Skip to main content Skip to footer site map

BWW Review: HADESTOWN at Kennedy Center


An aural feast which presents us with hard questions.

BWW Review: HADESTOWN at Kennedy Center
The company of the North American Tour of Hadestown.
Photo by T Charles Erickson.

It is mere coincidence that Anaïs Mitchell's remarkable, Tony Award-winning Hadestown, now being given a solid production at the Kennedy Center's Opera House, debuted on Broadway just before our twenty-month plague began, but it fits. Mitchell's story is at bottom a moral call to arms, which cleverly mines the saddest tale in all of mythology and marries it to a still older myth - one which was designed to explain the seasons.

And there's music - lots and lots of music.

The sad tale is the story of Orpheus, the great musician, and Eurydice, his much-loved bride. Eurydice dies on her wedding day, and the heartbroken Orpheus follows her into the underworld, determined to charm hell's demons with his music and bring her back. The older myth is the one of Persephone, the daughter of Zeus who was abducted by Hades, Lord of the Underworld. She reaches a bargain with her captor which allows her to return to the surface world for part of the year. When she is in Hades, it is winter. When she comes above ground, it turns to spring.

In Mitchell's iteration, the Earth has become blighted because Hades (Kevyn Morrow) permits Persephone (Kimberly Marable) less and less time on the surface world. Eurydice (Morgan Siobhan Green), a woman bathed in trial and glazed with cynicism, wanders into a train station and, buffeted by the Fates (Belén Moyano, Bex Odorisio, and Shea Renne), tries to light a candle for warmth and light. Orpheus (Nicholas Barasch), a poet and musician of great promise but no net worth, sees her and immediately resolves to make her his wife.

It is a hard sell. Eurydice is prepared to think the worst of him. (When he tells her he plays the lyre, she concludes that he is a player and a liar - a familiar sort for her). But when she learns that he is working on a song which will bring back the spring - Persephone or no Persephone - her attitude changes. She moves in with him, and helps him to secure food and firewood against the gathering storm.

But where people are cold and hungry above the ground, they are warm indeed in Hadestown, and their bellies are full. Hades has created a great industrial machine, including factories and warehouses, and his great project is to build a wall to keep the poor out. All you need in order to win the comfort of Hadestown is to forget who you are, and give yourself over to soul-sucking labor.

As Mitchell tells it, it is the surface world's privation - and not the accident of death - which drives Eurydice to make a devil's bargain, and punch her ticket to Hadestown. As she later explains to Orpheus, her heart told her to stay with him, but her gut - and its need to be fed - drew her to Hadestown.

You could read this as a screed against capitalism, but Mitchell is more subtle and more thoughtful. The surface world is destitute and in disarray, and Hadestown is safe and prosperous. Orpheus' composition represents the artist's desire to make the world anew, safe and without pain, but it remains unfinished.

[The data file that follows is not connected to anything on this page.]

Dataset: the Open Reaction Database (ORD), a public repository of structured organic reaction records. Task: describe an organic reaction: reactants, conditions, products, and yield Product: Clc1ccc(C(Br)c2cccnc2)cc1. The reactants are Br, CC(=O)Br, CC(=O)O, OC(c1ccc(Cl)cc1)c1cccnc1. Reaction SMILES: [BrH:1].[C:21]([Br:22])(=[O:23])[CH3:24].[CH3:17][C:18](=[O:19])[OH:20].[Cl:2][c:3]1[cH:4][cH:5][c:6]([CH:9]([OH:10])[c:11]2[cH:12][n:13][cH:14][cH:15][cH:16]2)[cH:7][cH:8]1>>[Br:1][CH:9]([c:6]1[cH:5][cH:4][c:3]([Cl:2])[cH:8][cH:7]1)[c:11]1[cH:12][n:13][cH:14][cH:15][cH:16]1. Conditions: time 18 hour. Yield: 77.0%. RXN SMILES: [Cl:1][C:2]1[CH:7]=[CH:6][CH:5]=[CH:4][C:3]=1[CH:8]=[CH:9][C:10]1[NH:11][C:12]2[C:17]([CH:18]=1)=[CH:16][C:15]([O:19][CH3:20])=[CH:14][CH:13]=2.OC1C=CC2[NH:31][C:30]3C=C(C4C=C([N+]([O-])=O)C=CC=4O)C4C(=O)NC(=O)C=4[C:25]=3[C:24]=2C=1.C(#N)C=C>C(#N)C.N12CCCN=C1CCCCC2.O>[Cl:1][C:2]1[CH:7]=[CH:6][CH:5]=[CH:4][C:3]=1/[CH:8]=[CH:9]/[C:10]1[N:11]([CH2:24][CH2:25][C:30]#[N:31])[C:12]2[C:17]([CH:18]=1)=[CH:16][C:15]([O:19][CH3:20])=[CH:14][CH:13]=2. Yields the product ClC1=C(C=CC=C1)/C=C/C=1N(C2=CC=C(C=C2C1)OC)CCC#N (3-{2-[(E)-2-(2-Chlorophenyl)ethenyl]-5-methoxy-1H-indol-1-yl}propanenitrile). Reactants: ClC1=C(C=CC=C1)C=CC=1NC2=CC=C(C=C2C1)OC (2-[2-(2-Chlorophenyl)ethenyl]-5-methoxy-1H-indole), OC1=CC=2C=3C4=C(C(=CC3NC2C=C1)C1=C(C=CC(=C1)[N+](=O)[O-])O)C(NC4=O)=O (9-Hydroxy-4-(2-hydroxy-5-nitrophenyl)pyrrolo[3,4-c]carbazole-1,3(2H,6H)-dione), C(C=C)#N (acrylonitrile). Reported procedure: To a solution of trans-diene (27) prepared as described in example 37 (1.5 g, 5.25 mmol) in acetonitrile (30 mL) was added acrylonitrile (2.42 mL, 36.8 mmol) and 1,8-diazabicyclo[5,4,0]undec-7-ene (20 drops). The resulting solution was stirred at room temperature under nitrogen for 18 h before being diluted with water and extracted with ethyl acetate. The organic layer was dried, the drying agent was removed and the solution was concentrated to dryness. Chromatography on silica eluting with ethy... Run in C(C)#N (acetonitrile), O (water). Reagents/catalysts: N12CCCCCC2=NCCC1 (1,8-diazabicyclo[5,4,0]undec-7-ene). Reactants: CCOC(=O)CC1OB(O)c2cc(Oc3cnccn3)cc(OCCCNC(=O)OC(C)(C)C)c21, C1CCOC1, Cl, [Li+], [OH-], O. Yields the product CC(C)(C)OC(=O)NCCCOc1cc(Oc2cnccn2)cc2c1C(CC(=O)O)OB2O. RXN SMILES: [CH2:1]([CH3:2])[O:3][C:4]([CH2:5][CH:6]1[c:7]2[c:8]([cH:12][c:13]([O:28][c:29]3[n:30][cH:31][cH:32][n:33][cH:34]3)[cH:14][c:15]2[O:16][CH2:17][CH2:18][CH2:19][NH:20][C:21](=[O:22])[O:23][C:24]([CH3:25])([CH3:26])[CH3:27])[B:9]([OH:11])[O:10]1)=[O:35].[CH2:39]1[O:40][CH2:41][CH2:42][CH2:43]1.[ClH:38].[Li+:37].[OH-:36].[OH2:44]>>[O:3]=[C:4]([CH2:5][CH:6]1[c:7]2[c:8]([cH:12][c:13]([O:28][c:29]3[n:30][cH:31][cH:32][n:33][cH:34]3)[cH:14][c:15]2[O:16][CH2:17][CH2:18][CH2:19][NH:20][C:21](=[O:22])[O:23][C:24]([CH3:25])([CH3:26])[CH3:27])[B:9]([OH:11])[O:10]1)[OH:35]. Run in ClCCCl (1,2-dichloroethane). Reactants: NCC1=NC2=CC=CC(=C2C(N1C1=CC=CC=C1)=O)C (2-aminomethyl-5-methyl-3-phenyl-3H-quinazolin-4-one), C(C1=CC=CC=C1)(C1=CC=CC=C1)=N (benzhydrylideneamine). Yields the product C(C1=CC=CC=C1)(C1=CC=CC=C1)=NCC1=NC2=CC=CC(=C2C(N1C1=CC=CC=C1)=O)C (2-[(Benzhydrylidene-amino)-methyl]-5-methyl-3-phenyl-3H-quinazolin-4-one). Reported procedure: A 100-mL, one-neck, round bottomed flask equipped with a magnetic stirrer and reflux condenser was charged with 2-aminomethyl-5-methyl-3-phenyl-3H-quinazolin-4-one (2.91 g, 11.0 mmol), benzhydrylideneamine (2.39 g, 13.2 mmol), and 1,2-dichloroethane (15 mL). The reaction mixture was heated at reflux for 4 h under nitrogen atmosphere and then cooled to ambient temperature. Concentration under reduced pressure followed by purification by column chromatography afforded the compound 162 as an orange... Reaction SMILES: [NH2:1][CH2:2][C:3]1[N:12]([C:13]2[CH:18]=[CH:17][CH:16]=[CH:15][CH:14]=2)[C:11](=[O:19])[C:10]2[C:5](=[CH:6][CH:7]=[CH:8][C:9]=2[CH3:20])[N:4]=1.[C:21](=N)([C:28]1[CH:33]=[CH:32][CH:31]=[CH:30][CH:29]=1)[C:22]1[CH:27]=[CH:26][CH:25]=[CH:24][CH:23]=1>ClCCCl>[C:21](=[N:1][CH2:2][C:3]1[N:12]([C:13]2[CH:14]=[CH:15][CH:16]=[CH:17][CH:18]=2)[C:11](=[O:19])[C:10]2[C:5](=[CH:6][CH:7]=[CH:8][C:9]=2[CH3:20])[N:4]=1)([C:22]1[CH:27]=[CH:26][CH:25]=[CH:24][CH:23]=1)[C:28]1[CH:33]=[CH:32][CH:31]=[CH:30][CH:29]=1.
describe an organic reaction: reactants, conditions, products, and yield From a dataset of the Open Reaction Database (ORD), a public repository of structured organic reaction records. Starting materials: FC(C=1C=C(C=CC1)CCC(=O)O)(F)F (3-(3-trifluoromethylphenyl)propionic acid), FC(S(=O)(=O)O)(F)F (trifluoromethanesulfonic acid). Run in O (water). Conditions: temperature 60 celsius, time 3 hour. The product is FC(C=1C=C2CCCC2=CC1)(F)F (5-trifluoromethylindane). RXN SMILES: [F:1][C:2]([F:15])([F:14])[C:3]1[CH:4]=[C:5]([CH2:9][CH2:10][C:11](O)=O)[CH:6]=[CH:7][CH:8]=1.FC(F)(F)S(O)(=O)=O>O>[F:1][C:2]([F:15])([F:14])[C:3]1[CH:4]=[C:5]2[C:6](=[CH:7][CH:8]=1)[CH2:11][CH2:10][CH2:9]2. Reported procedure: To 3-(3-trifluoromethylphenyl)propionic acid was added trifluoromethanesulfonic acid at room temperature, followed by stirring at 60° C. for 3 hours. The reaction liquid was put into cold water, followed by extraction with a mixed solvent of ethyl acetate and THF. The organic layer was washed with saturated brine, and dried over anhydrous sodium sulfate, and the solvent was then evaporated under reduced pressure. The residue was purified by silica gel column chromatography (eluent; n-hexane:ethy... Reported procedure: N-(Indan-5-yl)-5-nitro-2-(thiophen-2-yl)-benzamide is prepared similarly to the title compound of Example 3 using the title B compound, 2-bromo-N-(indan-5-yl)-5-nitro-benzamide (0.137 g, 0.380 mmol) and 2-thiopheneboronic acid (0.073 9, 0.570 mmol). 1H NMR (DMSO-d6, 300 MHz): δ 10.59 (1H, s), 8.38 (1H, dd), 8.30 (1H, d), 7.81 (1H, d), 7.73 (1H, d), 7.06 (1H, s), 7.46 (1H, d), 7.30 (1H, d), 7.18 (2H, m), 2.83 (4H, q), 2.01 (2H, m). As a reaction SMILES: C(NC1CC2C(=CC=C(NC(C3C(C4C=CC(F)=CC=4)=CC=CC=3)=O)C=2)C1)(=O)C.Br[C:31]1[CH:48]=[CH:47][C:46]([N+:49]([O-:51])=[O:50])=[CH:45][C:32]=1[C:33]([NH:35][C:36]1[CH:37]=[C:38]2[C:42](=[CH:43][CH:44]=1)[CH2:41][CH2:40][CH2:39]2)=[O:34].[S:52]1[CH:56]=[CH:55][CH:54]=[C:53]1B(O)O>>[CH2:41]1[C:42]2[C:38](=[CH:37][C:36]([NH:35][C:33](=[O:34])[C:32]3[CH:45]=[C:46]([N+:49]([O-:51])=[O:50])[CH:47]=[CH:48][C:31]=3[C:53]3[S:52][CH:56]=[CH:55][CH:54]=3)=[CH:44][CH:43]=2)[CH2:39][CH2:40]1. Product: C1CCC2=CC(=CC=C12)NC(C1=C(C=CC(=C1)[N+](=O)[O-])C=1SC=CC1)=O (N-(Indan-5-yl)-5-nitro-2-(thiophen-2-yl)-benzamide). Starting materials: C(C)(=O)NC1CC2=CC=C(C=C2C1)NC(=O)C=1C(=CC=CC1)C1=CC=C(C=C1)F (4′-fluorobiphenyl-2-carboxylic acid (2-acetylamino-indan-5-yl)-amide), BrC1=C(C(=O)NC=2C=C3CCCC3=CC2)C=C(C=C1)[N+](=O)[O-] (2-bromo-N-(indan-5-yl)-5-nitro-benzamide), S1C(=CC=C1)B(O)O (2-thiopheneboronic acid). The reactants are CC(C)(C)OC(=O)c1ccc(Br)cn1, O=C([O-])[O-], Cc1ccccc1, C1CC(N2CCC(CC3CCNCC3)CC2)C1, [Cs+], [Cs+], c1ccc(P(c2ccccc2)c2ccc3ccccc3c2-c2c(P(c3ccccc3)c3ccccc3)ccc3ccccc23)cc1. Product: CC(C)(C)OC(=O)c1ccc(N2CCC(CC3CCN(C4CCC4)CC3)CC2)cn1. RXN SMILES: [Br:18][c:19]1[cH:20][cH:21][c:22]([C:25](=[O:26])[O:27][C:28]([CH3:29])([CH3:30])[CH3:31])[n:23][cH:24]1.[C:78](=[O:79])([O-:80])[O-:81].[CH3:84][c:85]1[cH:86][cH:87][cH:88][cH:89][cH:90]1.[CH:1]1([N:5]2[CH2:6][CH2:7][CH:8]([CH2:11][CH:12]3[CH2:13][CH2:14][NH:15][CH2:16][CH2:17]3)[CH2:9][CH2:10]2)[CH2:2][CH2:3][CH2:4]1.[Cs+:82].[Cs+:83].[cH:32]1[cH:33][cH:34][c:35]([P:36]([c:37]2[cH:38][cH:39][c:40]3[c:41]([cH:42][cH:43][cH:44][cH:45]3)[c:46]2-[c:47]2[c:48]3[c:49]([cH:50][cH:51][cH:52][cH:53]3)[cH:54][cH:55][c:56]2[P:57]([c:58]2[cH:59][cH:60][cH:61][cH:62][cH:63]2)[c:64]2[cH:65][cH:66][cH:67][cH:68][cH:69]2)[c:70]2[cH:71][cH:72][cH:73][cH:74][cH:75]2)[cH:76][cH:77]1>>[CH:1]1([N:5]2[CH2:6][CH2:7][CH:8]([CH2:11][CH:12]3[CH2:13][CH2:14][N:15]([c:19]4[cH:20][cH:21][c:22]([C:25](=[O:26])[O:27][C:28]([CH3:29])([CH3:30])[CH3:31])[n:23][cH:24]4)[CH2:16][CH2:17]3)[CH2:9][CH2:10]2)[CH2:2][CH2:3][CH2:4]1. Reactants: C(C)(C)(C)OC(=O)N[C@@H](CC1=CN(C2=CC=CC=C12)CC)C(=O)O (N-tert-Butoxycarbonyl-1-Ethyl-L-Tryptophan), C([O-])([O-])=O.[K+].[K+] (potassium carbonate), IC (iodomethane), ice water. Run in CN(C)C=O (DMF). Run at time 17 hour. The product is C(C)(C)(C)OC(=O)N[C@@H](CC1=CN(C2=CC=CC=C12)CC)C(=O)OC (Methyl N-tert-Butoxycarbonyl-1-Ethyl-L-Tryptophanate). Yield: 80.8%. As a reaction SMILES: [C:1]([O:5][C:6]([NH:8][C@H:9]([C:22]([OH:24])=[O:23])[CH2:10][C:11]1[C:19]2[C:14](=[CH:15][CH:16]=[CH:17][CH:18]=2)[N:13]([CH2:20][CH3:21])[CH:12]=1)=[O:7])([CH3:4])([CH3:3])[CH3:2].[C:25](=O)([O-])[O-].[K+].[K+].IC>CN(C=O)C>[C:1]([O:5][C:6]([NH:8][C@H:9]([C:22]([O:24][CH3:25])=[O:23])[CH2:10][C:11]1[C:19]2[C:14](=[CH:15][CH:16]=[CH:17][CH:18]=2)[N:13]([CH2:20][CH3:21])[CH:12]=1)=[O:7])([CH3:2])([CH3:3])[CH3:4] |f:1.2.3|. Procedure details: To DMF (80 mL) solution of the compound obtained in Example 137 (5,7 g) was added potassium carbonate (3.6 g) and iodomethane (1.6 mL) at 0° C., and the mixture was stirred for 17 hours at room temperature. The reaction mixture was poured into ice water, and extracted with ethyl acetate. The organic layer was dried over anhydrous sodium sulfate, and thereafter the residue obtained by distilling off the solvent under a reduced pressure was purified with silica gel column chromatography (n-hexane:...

At first glance, Hades' wall project will remind you of Trump, but Hadestown was in production while Trump was still a game-show host. Mitchell is after bigger game. Hadestown is the emblem for our frightened avarice, which made it possible for Trump to come to power. "Why do we build the wall?" Hades asks, and his feckless citizens stop their work long enough to explain that it is to keep outsiders away: "Because we have and they have not/Because they want what we have got/The enemy is poverty/And the wall keeps out the enemy/And we build the wall to keep us free/That's why we build the wall/We build the wall to keep us free." The fault lies not in the stars but in our selves.

This is an exceptionally ambitious work, not only conceptually but musically as well. The predominant motif seems to be New Orleans jazz, but it slides into contemporary rock and even occasional rap as well. The spirit of the great Steve Winwood hangs over the beautiful "Wedding Song", and there are bits which recall Michael John LaChuisa. Notwithstanding, the music - this is nearly a sung-through musical - is fresh and original throughout, with surprising hooks and delightful variations. The seven-artist orchestra sits on the stage - more on that later - and is punctuated by Audrey Ochoa's wild trombone.

Even though ancient myths set the broad outlines of this story, Mitchell wisely lets events flow from character. This necessarily requires characters of great complexity, and by and large the cast - particularly Morrow as Hades, Marable as Persephone, and Green as Eurydice - carry it off. Morrow, whose musical basso profundo is the polar opposite of Barasch's high tenor, could have made Hades a cartoon villain, but does not. Patrick Page, who originated the role on Broadway, opined that Hades was primarily a husband, whose great fear was that without his money and power he would lose Persephone. Morrow manages to edge that anxiety into the character of Hades, who is otherwise an icon of arrogance and power.

Persephone and Eurydice are opposite sides of the same coin, and Marable and Green make that clear, both in how they are different and how they are the same. They are both women who treasure love - love as the opposite of the indifference which prevails in Hadestown. But Persephone is the daughter of a god, and Marable radiates the self-confidence of someone who is sure of her position. This is particularly clear in "Our Lady of the Underground," a call-and-response number which opens the second Act. When she introduces the onstage band, concert-style - each artist, by name - it's obvious she believes that they are singing for her.